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Surviving the sandwich generation: caring for parents and children

Are you part of the ‘sandwich generation’? That’s the generation caring for their ageing parents while also supporting their own children. If so, here’s some ways to help you better survive being sandwiched between the two.

What is the ‘sandwich generation’?

The global phenomenon of the ‘sandwich generation’, which describes the generation responsible for the welfare of both their ageing parents and their own children, is thought to affect over 1.5 million people in Australia.

As a result, many people in the prime of their earning careers are finding themselves financially and emotionally stretched as they work hard to meet the needs of both their parents and children. And while it’s a difficult position to be in, for many it seems unavoidable.

With the life expectancy of Australians continuing to rise (we’re currently the third longest-living nation in the world1) and adult children choosing to stay at home longer to save for their own home, the squeezed middle continues to grow.

Facing up to the challenge

While being part of the sandwich generation may feel overwhelming, it’s worth facing up to the challenge by putting in place an action plan to best manage the situation.

Often this will mean planning in advance, being honest about your financial and emotional objectives, and sometimes having difficult conversations.

Firstly, sit down, either by yourself or with your partner, and think about what you want from the next few stages of your life.

As Peter O’Callaghan, Partner at MSI Taylor Wealth Management puts it: “Financial objectives are always underpinned by emotional objectives. It’s about deciding what’s important to you, what your priorities are, and establishing a flexible strategy that will empower you to achieve your goals.”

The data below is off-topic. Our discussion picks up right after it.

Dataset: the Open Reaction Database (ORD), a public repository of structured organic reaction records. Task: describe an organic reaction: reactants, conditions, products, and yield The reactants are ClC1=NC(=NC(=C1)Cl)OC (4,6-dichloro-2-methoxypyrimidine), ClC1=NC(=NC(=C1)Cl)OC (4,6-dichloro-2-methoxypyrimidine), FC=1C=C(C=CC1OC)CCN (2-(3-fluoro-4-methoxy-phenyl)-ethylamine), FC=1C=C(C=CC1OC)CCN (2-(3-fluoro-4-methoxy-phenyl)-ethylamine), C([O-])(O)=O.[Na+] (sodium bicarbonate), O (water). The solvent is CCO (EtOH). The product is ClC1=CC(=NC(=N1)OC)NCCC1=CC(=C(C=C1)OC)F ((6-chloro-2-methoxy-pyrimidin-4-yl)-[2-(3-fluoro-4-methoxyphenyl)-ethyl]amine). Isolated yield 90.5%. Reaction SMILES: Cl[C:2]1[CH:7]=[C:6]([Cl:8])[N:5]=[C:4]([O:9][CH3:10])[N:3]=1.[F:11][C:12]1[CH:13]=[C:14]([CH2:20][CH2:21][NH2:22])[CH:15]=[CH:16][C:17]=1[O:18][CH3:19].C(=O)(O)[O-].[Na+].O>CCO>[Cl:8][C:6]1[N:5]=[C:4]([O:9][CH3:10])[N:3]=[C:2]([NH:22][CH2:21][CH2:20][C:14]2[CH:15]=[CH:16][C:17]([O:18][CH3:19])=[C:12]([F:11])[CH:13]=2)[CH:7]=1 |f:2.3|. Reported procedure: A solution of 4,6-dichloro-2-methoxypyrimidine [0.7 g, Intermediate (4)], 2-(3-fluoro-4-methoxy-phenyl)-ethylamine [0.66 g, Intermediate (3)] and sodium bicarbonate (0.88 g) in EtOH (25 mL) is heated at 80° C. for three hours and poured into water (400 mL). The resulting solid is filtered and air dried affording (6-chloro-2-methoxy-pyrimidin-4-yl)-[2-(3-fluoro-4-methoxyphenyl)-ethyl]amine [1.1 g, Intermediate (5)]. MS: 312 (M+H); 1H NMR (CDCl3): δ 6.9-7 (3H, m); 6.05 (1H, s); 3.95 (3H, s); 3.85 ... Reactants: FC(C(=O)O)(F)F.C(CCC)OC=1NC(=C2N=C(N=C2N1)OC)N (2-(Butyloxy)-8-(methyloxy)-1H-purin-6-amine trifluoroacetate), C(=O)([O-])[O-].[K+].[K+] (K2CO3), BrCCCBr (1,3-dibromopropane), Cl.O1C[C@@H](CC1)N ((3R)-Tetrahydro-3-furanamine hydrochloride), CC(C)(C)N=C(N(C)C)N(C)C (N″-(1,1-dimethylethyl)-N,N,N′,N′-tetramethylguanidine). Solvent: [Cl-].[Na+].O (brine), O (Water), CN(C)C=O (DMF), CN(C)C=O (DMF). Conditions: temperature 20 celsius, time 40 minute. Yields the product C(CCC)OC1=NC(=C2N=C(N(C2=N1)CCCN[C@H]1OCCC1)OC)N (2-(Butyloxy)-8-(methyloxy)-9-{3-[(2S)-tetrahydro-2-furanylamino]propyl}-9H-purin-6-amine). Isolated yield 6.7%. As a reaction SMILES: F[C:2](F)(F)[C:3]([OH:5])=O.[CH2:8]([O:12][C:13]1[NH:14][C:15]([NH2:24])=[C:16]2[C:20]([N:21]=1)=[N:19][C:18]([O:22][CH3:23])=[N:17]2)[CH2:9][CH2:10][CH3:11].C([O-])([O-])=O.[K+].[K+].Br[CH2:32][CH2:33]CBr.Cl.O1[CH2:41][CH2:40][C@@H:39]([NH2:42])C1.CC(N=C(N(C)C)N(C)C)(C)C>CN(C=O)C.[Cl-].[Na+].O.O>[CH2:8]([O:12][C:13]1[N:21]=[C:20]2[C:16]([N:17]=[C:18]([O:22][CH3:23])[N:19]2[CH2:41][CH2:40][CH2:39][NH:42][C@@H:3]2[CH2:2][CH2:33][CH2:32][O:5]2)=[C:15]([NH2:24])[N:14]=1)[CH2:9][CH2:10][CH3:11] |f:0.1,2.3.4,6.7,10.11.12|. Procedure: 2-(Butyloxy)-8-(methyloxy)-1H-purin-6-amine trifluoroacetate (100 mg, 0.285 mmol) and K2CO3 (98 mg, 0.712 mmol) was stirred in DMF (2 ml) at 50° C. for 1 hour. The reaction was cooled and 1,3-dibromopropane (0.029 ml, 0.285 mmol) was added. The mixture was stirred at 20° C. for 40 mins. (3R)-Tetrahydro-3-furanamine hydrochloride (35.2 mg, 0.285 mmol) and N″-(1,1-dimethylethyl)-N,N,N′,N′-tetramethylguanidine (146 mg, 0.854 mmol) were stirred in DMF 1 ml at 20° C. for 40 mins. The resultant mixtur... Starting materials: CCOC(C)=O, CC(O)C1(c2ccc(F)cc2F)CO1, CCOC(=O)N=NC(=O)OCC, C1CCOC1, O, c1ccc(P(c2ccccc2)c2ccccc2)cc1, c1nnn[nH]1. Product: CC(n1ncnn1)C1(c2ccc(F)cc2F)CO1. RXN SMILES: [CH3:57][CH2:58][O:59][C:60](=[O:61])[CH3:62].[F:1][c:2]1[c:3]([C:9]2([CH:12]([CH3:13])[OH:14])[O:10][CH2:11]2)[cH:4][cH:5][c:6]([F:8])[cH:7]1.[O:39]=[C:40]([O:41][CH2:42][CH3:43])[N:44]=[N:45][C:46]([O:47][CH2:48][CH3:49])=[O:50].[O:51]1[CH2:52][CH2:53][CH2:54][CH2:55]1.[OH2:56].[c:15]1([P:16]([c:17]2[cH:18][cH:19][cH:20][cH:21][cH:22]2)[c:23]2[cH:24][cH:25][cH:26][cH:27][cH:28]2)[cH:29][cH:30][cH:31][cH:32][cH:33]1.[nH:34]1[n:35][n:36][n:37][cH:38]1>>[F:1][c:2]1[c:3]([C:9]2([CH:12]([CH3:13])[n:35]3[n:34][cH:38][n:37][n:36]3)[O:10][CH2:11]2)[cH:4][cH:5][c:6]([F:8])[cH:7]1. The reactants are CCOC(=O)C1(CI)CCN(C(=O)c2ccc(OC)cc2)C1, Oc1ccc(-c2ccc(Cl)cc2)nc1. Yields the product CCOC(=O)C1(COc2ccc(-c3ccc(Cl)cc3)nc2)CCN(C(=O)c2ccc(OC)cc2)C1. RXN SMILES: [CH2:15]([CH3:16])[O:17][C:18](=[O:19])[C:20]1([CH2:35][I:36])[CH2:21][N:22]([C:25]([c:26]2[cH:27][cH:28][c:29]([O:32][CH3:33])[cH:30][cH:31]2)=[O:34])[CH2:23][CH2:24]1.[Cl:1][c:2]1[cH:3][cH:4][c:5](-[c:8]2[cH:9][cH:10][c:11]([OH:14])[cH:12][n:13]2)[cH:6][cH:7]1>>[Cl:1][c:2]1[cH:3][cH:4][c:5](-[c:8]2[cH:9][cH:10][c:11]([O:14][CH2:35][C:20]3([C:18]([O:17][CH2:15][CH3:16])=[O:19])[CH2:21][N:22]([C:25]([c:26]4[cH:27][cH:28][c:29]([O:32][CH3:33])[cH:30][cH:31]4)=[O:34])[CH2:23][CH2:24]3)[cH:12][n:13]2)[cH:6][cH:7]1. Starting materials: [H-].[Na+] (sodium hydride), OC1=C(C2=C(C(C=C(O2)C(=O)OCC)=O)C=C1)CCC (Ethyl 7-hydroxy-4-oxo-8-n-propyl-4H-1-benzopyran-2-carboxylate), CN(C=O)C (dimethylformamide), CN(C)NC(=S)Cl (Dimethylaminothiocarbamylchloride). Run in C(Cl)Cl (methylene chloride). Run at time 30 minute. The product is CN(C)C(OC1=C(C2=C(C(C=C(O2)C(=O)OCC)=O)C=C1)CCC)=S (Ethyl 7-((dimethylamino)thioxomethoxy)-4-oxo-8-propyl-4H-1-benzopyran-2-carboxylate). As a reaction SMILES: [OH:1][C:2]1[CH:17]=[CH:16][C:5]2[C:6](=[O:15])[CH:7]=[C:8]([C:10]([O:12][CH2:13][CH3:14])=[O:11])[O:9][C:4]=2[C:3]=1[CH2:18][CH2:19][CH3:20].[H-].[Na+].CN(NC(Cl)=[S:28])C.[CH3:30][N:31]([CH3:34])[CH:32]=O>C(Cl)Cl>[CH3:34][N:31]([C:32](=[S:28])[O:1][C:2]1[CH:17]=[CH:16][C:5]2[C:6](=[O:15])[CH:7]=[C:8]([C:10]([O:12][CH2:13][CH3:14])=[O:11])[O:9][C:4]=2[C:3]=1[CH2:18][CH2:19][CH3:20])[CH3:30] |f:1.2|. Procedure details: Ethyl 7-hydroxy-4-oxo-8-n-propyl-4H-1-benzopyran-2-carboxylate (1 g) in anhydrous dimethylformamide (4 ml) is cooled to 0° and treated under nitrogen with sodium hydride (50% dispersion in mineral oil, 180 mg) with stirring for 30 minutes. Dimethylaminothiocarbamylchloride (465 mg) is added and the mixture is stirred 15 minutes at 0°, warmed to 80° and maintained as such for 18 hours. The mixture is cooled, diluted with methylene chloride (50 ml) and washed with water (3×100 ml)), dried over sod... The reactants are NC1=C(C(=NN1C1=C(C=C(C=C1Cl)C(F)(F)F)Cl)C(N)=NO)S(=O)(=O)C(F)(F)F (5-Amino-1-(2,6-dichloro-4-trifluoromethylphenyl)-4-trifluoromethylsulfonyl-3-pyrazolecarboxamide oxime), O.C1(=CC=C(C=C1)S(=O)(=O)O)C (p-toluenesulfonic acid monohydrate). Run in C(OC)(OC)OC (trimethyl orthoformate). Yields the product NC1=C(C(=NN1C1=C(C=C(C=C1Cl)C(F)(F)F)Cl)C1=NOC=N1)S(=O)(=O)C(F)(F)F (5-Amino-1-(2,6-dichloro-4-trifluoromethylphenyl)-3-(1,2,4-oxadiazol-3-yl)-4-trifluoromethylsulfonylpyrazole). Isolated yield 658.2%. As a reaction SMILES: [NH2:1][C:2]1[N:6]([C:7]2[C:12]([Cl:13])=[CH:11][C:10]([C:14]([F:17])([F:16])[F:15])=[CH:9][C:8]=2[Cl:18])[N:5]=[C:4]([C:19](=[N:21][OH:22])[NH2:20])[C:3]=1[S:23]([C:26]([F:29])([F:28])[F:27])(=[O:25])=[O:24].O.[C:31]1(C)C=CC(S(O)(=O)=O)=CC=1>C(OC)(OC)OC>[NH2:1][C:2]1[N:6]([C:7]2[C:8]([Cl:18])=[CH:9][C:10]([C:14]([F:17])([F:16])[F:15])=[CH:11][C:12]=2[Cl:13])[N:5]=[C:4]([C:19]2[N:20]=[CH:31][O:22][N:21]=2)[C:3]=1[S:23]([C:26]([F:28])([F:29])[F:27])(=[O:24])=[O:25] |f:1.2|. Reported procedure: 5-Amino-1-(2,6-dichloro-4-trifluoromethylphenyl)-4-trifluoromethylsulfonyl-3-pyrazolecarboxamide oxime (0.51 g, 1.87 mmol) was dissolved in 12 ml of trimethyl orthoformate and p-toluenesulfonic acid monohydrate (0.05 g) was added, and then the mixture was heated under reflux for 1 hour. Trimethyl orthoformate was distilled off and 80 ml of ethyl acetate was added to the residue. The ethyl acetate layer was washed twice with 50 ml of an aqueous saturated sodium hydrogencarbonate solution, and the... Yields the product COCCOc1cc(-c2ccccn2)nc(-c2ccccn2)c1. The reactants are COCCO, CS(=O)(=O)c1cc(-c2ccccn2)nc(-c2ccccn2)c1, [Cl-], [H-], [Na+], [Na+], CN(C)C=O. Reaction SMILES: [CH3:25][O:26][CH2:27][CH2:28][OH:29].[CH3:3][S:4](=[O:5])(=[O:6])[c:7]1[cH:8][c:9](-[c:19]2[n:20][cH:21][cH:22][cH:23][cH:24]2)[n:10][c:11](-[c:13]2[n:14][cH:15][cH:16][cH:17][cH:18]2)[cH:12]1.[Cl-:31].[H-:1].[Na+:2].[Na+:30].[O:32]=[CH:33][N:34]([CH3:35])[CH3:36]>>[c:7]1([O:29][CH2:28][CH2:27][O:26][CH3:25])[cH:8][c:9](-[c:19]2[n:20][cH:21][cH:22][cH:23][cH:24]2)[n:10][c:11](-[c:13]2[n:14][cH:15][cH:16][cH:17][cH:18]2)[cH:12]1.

This may involve having some open and honest conversations with your dependents about your expectations, and how you can work together to find a way forward. It can also mean investigating what resources are available to you within and outside the family, such as government benefits.

Importantly, try not to lose sight of the longer-term picture even when the here-and-now is demanding you to.

While being part of the sandwich generation may feel overwhelming, it’s worth facing up to the challenge by putting in place an action plan to best manage the situation.

Keep your retirement goals on track

If you have a limited capacity to save money, salary sacrifice into your superannuation is a great way of boosting your savings rate, suggests O’Callaghan.

“By setting up a salary sacrifice arrangement with your employer, you are able to start saving straight away. The strategy is highly flexible, which means you can adjust the level of contributions to suit your changing cash flow needs,” he says.

“Salary sacrifice does not require borrowing, yet it provides an immediate ‘return’ in the form of an upfront tax saving. This is represented as a net increase in the amount saved.

“It’s a really smart way of boosting long-term savings while staying focused on the demands of the present,” he says.

Make sure your savings work hard for you

It’s easy to forget about saving when life comes with so many expenses, but saving a little today pays off in the long run, especially if you have a good investment strategy in place.

It’s important to choose an investment asset allocation that suits your risk profile and objectives.

“If you have more than five years to invest,” says O’Callaghan, “Use an asset allocation with a weighting towards growth assets to ensure a return in excess of the inflation rate.

“A well-diversified managed fund lets you access a broader range of investments, and/or asset classes chosen by an investment professional. If you have a preference for a particular investment there will likely be a fund that suits you.”

Good advice can help

It may seem like a long road, but if you face up to your situation by putting the right processes in place, you can navigate from being stuck in the middle and successfully come out the other side. For good advice tailored to your situation, it can help to speak with a financial adviser.

Disclaimer
Colonial First State Investments Limited ABN 98 002 348 352, AFS Licence 232468 (Colonial First State) is the issuer of super, pension and investment products. This document may include general advice but does not take into account your individual objectives, financial situation or needs. You should read the relevant Product Disclosure Statement (PDS) carefully and assess whether the information is appropriate for you and consider talking to a financial adviser before making an investment decision. A PDS for Colonial First State’s products are available at colonialfirststate.com.au or by calling us on 13 13 36.